Jean Babilée (real name Jean Gutman(n); 3 February 1923 – 30 January 2014) was a prominent French dancer and choreographer of the latter half of the 20th century. He is considered to have been one of modern ballet's greatest performers, and the first French dancer to gain international acclaim. Babilée has been called the "enfant terrible of dance."
Born in Paris in 1923, the son of a doctor, Babilée studied at the Paris Opéra Ballet School from 1936 to 1940. His dance career was interrupted during World War II because he was Jewish on his father's side. He left Paris in 1940 when the Wehrmacht was approaching the city, but returned to dance with the Paris Opera Ballet in early 1942. He narrowly escaped being sent to Auschwitz during the Vel' d'Hiv Roundup in Paris on 16 July 1942. In early 1943 he left the city to avoid compulsory deportation to Germany as a forced laborer. He spent the rest of the war with the French Resistance, fighting with the Maquis in Touraine.
After the war, Babilée returned to dance, joining the Soirées de la Danse, which later became Les Ballet des Champs Elysées. His birth name was Jean Gutmann, but he adopted his mother's maiden name for professional use. Babilée enjoyed some of his greatest successes as a member of Les Ballets des Champs-Elysées and Les Ballets de Paris. From 1945 to 1950 he was principal dancer of the Ballets des Champs-Élysées, for which he created roles in ballets including Jeu de cartes, Jean Cocteau's Le Jeune Homme et la Mort, L'Amour et son amour, and Till Eulenspiegel. In several of these ballets he performed opposite his wife, featured ballerina Nathalie Philippart. In the 1940s Babilée quickly developed a reputation for his physical prowess. It was said that he could leap better than any dancer since Nijinsky, and in the 1946 premiere of Le Jeune Homme et la Mort he hung by his neck on a gallows for one minute, supported only by wrapping one arm around a pillar.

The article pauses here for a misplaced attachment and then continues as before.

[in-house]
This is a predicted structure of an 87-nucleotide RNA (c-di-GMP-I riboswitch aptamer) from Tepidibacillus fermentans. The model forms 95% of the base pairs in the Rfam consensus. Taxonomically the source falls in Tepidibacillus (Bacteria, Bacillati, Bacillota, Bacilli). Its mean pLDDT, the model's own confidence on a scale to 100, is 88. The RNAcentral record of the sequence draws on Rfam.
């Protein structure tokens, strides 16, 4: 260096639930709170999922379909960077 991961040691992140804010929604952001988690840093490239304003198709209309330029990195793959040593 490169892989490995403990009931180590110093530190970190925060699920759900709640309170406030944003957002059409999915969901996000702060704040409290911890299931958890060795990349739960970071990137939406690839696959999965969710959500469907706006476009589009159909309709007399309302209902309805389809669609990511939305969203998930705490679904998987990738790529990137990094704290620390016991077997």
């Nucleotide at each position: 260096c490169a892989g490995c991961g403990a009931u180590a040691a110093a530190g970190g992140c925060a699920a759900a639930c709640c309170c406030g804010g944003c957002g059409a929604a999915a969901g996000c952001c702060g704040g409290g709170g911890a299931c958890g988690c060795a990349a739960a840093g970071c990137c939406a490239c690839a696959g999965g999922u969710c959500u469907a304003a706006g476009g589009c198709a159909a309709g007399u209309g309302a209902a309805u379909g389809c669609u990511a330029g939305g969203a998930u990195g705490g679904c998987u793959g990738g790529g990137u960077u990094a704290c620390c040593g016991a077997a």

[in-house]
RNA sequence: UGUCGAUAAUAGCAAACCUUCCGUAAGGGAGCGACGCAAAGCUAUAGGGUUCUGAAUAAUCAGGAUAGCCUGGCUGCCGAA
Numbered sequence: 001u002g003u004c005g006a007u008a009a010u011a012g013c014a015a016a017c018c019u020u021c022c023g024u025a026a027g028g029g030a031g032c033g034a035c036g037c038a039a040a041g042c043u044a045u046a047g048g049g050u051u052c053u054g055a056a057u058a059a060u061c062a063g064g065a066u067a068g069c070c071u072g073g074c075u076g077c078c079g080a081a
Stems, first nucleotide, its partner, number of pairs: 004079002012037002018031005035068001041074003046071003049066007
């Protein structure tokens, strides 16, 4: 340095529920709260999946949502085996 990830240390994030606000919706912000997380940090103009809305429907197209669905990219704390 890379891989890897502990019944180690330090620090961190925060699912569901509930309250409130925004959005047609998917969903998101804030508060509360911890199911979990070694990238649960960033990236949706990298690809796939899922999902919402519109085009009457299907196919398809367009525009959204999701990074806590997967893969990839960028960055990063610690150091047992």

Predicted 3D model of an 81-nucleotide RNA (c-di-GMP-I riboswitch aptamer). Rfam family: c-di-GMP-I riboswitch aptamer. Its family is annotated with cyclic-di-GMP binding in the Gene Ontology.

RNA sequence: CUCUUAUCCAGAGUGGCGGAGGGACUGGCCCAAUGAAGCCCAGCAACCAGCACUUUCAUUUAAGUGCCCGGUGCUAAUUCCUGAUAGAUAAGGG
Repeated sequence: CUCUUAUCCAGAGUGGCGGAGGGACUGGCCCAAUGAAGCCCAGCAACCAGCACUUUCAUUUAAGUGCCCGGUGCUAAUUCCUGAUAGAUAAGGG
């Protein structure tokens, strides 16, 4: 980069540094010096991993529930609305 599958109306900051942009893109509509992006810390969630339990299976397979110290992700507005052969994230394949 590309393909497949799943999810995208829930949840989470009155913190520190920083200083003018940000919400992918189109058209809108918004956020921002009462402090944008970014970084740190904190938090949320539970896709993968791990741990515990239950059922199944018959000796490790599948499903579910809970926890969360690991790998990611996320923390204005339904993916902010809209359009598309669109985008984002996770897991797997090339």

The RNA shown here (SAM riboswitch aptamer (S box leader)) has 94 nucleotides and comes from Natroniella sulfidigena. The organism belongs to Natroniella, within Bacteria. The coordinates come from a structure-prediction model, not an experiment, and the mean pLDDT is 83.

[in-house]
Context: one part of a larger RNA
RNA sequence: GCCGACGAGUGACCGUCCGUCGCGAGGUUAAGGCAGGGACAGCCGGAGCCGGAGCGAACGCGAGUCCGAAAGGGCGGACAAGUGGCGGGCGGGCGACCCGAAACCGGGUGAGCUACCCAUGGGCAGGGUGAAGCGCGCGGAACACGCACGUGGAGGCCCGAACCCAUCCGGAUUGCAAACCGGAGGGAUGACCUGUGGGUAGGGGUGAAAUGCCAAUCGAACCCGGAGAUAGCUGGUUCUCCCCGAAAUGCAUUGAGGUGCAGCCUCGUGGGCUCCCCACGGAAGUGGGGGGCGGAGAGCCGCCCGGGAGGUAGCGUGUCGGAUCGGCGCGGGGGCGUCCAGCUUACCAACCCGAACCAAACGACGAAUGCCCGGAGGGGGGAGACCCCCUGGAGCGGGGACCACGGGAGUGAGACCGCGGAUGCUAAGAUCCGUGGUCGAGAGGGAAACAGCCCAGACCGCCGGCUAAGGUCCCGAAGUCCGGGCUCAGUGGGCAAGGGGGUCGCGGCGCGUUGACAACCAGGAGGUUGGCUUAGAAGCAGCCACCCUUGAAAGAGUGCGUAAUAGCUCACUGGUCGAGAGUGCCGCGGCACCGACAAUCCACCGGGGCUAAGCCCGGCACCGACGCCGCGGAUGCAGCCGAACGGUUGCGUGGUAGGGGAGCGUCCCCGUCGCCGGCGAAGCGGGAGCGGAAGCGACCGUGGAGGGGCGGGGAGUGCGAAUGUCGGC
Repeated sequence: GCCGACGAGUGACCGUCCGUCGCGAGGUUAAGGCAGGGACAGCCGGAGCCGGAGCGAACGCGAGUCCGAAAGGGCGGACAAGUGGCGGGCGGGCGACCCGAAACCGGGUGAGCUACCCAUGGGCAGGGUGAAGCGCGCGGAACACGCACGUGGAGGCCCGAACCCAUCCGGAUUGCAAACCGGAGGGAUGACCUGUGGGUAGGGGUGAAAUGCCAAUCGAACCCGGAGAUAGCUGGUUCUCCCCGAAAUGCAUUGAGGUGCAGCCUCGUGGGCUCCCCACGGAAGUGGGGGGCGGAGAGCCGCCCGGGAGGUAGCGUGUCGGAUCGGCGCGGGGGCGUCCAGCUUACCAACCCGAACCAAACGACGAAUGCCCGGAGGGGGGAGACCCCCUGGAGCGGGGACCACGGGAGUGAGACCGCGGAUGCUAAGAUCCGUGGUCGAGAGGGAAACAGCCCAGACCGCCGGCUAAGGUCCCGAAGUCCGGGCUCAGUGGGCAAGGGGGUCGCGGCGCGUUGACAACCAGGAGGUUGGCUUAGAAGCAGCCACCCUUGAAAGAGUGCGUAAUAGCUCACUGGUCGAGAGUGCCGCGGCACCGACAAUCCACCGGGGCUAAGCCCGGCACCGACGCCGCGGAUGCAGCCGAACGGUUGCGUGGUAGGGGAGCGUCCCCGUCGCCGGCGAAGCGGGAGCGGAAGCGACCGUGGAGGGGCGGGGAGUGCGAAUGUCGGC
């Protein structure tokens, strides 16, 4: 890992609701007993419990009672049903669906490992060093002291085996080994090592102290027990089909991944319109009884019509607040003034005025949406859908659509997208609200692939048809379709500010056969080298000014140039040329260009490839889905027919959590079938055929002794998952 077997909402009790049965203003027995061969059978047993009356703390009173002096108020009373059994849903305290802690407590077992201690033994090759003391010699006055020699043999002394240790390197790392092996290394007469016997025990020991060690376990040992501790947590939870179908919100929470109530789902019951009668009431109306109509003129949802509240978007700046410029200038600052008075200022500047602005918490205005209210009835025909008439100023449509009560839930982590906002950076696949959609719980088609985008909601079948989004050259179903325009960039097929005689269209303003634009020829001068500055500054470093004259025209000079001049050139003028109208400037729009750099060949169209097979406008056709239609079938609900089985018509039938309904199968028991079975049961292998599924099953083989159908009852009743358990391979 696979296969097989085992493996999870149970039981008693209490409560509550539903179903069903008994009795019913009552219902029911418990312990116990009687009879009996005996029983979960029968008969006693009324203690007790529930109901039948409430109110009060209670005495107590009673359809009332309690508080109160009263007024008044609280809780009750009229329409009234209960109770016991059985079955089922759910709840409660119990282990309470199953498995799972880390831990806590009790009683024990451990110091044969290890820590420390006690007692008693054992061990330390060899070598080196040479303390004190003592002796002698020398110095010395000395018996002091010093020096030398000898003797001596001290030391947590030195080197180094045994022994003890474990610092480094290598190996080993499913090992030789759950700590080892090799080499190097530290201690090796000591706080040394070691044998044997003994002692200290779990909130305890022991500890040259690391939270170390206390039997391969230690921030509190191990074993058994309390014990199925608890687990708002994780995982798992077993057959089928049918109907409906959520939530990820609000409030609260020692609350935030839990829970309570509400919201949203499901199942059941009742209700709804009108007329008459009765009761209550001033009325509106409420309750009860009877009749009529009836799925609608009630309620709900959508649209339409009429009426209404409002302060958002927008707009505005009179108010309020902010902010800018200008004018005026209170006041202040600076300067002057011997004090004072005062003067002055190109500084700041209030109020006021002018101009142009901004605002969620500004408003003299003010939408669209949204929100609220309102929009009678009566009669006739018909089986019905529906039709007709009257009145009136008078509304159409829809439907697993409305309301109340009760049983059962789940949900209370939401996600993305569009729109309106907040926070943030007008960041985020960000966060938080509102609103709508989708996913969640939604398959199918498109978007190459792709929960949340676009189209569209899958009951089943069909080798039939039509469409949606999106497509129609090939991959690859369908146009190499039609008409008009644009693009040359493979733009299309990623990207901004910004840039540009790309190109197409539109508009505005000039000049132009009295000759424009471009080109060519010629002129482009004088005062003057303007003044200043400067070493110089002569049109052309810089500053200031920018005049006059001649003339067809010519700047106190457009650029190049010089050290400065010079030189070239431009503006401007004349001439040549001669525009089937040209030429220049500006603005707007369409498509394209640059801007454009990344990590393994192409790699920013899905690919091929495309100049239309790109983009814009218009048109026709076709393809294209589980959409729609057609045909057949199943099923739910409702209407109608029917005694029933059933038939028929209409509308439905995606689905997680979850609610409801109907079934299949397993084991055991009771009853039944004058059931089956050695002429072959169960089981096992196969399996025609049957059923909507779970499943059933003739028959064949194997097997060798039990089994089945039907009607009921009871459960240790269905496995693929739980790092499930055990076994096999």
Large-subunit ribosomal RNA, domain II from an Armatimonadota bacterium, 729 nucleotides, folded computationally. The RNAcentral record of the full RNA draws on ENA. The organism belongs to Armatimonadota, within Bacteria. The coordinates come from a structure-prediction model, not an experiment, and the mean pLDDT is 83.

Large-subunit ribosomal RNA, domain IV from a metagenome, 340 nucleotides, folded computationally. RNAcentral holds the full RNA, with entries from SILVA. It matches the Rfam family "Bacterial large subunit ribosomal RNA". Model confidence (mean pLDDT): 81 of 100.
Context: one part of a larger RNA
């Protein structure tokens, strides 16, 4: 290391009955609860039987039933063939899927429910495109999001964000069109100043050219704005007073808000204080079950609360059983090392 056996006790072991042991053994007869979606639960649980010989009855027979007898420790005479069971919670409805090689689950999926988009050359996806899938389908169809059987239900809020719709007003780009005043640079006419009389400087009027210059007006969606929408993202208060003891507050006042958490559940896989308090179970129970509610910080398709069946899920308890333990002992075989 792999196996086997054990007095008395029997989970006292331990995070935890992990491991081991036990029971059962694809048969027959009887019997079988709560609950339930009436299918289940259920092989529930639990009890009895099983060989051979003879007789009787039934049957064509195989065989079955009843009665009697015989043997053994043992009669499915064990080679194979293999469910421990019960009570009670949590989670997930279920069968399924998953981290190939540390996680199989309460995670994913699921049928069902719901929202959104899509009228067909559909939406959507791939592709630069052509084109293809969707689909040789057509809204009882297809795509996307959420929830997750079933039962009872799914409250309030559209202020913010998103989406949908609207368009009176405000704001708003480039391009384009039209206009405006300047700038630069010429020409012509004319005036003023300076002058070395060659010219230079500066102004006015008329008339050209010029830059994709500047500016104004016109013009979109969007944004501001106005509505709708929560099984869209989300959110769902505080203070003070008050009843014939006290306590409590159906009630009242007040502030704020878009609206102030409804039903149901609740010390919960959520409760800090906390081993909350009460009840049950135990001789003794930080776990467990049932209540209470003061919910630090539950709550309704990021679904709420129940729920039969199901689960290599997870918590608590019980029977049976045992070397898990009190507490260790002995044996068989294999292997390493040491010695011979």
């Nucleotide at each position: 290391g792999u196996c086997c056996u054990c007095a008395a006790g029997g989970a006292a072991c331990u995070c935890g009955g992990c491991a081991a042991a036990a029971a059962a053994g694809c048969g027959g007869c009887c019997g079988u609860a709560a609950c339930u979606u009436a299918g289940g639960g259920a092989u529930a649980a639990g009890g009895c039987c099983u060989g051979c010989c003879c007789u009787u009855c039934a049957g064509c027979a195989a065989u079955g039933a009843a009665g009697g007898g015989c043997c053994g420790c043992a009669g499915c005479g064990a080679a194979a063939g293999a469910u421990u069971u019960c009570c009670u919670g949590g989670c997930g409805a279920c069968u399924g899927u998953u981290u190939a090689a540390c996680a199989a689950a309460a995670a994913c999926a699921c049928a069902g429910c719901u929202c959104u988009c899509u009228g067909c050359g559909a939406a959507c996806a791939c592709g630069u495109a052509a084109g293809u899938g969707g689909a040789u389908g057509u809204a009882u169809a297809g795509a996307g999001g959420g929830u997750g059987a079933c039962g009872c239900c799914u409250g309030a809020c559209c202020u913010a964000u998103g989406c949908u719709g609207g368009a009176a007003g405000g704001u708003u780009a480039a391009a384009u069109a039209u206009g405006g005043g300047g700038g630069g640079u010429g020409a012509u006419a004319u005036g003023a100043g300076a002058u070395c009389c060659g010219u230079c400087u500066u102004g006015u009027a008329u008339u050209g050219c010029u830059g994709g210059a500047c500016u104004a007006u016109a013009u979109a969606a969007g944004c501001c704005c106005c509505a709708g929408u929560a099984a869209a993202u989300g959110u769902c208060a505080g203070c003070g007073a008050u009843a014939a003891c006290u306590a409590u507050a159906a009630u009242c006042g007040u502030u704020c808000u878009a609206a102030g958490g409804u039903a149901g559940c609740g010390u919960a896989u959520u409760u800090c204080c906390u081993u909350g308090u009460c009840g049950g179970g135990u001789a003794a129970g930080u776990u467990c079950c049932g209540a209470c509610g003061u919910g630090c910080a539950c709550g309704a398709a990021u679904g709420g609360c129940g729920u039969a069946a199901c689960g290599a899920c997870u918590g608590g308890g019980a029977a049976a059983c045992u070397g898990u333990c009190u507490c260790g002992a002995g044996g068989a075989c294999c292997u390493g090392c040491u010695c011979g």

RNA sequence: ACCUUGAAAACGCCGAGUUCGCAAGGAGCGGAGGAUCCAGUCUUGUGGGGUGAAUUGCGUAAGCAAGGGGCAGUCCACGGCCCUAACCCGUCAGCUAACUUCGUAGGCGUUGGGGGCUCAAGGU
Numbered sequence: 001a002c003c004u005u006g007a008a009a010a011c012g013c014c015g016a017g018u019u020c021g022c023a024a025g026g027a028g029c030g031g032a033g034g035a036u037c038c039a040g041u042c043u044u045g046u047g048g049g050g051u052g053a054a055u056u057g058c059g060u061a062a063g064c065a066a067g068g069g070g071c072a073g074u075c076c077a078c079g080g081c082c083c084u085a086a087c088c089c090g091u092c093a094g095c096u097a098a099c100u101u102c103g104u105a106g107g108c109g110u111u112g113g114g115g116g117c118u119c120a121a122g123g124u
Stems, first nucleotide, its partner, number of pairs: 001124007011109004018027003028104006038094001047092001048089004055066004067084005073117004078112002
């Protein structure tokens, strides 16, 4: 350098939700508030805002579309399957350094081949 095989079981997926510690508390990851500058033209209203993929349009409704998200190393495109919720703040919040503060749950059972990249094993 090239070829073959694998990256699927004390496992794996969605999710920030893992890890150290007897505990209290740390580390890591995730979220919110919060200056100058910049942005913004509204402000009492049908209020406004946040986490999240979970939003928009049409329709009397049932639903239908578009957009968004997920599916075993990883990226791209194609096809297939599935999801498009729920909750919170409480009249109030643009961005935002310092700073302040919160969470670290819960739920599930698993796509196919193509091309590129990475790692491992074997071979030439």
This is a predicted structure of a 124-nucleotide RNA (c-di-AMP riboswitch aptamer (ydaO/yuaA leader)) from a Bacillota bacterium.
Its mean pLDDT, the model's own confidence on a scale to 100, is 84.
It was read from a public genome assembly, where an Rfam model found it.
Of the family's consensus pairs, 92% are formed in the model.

In the 1950s he danced as a guest of Le Ballet de l'Opéra de Paris and the American Ballet Theatre, before forming his own company, Les Ballets Jean Babilée. In 1972 and 1973 he served as director of the Ballet du Rhin in Strasbourg. In the early 1980s, Maurice Béjart created the solo Life for him. In 1984, at the age of 61, he performed Le Jeune Homme et la Mort with the Ballet de Marseille.
He also appeared as a stage actor and in several films.
The 2000 documentary film Le Mystère Babilée, directed by Patrick Bensard, reconstructs Babilée's career through interviews with the dancer, excerpts from his choreographic work, and recollections by observers and collaborators including Béjart, Christian Lacroix, Jean-Paul Goude and Yvette Chauviré.
- Patrick Bensard, Alliance Française USA, accessed March 1, 2011
- Music: High Jumper from Paris, Time, April 23, 1951
- Alan Riding (2010). And the Show Went On: Cultural Life in Nazi-Occupied Paris. New York: Alfred A. Knopf. ISBN 978-0-307-26897-6.
- Adrian Room (2010). Dictionary of Pseudonyms: 13,000 Assumed Names and Their Origins, p. 41. McFarland, ISBN 0-7864-4373-1, ISBN 978-0-7864-4373-4
- The Houghton Mifflin dictionary of biography, page 91.